How to Prepare

Probably you already have processes in place to do many of the things we’re going to talk about in this section. That’s good, and if your processes are getting you the results you want, I’d say you should stick with them. Maybe accelerate them a little through August and you’ll be able to build on that growth through September and October so that you’re ready for the culmination in November with Black Friday through Cyber Monday. But let’s talk some specifics in case you don’t have an optimized process for some of these things.

List building

First, you want to build a list, not buy one. Buying a list of contacts is a terrible idea for a variety of reasons. The email addresses in the list might not be current or even active. The people won’t be expecting your messages, so they’ll likely mark you as spam. This will lead to your address being flagged for other users, even ones who have given you permission directly. The emails may have been unethically collected, and it may be illegal for you to send them an unsolicited message.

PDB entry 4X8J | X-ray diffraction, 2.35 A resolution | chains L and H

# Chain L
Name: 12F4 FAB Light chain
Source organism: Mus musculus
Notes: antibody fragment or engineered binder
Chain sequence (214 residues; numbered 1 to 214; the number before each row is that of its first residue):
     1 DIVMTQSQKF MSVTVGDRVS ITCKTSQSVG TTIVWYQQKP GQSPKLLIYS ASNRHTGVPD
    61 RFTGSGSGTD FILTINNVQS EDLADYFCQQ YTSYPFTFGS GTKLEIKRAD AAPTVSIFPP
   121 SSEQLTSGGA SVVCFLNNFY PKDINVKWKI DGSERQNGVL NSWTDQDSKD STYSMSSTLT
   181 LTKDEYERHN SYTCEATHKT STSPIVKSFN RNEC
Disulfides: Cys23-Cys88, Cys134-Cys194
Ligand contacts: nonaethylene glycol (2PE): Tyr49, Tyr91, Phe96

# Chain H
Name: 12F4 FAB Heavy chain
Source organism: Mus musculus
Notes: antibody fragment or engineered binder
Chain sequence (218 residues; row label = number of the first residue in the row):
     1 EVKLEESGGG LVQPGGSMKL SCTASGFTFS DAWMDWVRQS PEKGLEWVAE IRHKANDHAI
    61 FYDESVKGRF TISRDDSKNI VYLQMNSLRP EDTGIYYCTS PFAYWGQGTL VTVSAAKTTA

Build, Don’t Buy!

So you definitely want to build your own list of people who have given you explicit consent to send them marketing emails, which are essentially how all your emails will be classified, even if you’re using many of them to just build a relationship. That’s what you should be doing, especially at this early point of the season. There are many great resources exploring how to build your marketing list, so I’ll point you to a couple good ones that I found rather than rehashing them myself.

Relationship building

When you collect your email addresses yourself, you start out with some relationship—those people wouldn’t have given you their addresses if they didn’t trust you at all. Initially, it’s probably not much of a relationship, though, and your task in the first several mailings is to build and deepen the relationship.

Welcome to your list